Indonesian travel agents shut out of air ticket sales

As Indonesian airlines restart domestic flights, local travel companies are shut out from reaping the benefits of resumed flights as a circular from the Ministry of Transportation (MOT) dictates that only airlines are allowed to issue flight tickets.

Airlines which have resumed domestic flights are Sriwijaya Air, Garuda Indonesia, Citilink, and Lion Air Group’s members Lion Air, Wings Air, and Batik Air.

A circular issued by Indonesian authorities stating that only airlines are allowed to issue flight tickets has travel agencies feeling left out in the cold

Last week, the Covid-19 task force, which represents the central government, rolled out a circular allowing certain passengers to travel, on the basis that they provide relevant health and travel documents.

Passengers allowed to travel include state officials and business people from the health and essential service sectors, repatriated Indonesian nationals, as well as individuals with emergency needs, such as seeking medical care and performing pilgrimages for the sake of deceased family members.

In response to the resumption of flight services, Novie Riyanto, air transportation director general at MOT, issued a new circular about its operational guidance, regulating that only airlines are allowed to issue flight tickets, leaving travel agents out in the cold.

Expressing disappointment, Budijanto Ardijansyah, vice chairman of the Association of Indonesian Tours and Travel Agencies (ASITA), pointed out that travel companies are the strategic partners of airlines, and that the government should not overlook the former when drafting policies.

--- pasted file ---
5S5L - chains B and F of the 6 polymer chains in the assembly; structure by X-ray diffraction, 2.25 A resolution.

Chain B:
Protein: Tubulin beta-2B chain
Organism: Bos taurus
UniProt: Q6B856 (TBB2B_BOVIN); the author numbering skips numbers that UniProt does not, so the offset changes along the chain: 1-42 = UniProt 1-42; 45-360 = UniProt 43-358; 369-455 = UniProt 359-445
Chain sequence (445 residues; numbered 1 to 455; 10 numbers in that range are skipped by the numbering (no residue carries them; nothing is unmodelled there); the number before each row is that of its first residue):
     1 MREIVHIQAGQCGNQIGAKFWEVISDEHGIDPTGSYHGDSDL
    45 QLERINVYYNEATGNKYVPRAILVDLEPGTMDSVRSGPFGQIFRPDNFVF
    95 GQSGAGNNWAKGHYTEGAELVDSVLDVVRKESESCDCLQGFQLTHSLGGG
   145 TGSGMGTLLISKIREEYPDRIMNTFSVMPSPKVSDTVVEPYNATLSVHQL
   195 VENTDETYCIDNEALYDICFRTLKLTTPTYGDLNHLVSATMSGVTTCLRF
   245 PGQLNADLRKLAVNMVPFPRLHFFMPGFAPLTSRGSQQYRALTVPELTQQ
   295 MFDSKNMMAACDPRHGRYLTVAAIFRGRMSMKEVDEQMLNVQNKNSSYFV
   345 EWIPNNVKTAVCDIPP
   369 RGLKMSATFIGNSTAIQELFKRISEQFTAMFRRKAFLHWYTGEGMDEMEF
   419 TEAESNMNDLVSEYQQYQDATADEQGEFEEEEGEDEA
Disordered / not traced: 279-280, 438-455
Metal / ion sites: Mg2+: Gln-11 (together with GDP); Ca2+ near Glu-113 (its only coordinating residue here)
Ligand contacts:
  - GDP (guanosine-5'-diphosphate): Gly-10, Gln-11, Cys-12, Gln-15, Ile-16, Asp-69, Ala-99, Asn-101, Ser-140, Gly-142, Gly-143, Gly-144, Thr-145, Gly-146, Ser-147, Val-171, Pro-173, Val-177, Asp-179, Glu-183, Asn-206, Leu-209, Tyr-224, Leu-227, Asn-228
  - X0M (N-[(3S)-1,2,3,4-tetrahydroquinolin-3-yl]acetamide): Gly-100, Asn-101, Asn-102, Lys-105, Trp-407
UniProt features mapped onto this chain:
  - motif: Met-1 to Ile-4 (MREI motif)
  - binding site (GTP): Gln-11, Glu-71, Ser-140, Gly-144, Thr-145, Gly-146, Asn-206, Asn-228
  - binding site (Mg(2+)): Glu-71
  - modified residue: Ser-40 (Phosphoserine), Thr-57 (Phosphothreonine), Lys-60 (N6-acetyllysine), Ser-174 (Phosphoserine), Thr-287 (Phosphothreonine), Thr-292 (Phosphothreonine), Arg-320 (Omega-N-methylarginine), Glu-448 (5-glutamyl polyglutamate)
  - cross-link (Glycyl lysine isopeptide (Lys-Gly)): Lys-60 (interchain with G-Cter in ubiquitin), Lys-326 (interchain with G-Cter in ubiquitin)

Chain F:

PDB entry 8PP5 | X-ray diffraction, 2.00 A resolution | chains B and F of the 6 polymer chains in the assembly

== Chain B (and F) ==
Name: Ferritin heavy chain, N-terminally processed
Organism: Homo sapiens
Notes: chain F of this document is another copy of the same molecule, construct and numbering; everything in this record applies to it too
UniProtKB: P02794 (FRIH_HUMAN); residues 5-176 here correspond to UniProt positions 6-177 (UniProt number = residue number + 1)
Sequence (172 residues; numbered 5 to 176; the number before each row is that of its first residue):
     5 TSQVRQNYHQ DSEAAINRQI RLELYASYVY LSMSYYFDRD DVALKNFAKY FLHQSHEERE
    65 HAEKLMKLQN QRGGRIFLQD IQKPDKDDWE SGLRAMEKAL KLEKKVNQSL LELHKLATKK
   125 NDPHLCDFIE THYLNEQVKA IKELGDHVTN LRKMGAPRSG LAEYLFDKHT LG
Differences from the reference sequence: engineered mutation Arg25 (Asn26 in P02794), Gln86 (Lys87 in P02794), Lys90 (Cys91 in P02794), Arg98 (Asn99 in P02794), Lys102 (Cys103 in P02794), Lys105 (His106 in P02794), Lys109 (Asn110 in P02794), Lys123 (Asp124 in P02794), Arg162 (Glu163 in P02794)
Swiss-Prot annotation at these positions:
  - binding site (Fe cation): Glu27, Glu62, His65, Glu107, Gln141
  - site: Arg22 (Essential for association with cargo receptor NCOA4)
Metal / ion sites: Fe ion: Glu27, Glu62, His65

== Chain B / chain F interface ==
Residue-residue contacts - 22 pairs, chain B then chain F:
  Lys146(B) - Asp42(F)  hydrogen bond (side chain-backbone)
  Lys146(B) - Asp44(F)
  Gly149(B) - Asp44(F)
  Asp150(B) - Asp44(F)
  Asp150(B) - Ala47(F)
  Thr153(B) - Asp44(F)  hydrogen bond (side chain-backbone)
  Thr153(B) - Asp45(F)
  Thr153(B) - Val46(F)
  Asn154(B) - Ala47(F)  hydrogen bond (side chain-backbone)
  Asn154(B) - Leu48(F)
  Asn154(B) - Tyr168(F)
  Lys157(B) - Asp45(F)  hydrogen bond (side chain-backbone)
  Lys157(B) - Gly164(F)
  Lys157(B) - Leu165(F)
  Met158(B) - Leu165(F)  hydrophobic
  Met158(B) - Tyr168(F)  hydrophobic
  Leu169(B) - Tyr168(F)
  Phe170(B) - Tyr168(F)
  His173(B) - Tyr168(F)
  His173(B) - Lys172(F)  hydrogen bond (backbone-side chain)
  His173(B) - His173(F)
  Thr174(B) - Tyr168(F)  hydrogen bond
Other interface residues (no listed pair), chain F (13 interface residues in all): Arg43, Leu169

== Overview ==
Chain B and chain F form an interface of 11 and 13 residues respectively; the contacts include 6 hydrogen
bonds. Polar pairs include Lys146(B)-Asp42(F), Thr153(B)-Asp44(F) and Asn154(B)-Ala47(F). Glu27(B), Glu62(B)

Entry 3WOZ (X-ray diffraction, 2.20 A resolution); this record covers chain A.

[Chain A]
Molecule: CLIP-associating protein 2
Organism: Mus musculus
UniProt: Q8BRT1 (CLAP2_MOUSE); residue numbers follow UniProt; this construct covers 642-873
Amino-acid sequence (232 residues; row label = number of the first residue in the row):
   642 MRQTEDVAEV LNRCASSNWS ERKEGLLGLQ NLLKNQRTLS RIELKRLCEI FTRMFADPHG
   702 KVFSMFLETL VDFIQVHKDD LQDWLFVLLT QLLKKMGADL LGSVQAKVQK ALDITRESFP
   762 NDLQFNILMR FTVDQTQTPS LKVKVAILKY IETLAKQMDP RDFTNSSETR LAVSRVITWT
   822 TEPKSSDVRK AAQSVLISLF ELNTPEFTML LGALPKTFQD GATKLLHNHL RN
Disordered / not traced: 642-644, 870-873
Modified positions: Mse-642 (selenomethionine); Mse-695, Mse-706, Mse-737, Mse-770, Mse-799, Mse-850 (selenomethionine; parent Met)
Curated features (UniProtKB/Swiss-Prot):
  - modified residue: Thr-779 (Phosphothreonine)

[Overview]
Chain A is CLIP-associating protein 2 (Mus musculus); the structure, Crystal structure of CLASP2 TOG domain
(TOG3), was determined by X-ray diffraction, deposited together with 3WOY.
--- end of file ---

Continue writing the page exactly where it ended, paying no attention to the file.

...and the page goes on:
ASITA has voiced its concern to the ministry, he shared, and added that it planned to hold a web meeting with MOT officials to discuss the issue.

Pauline Suharno, secretary-general of Indonesian Travel Agents Association (ASTINDO), said she had sent protest letters to the ministry, the airlines, and the Indonesia National Air Carrier Association (INACA).

She questioned why the MOT had scrapped travel companies’ rights to issue flight tickets, especially since travel companies were willing to adhere to the requirements set out by the Covid-19 task force.

Like airlines, experienced travel agents have the ability to run background checks on passengers and ensure they meet the criteria before issuing tickets to them, as required by the Covid-19 task force, Pauline claimed. Moreover, travel firms would not allow junior staff to handle that task, so the government should not doubt their capability, she added.

She said that if travel companies were allowed to issue tickets, it would help them to build and maintain customer relationship amid the pandemic.

Pauline added that although the clients of travel agencies could still book air tickets via the agency’s portal that provide links to airlines, the problem was that the travel agent would then have to make a trip to the airline’s office to get the ticket issued and they would have to pay in cash.

This would greatly inconvenience travel agents, and was a difficult task to do during this period, since most staff are furloughed amid the government’s call to stay at home due to the outbreak.

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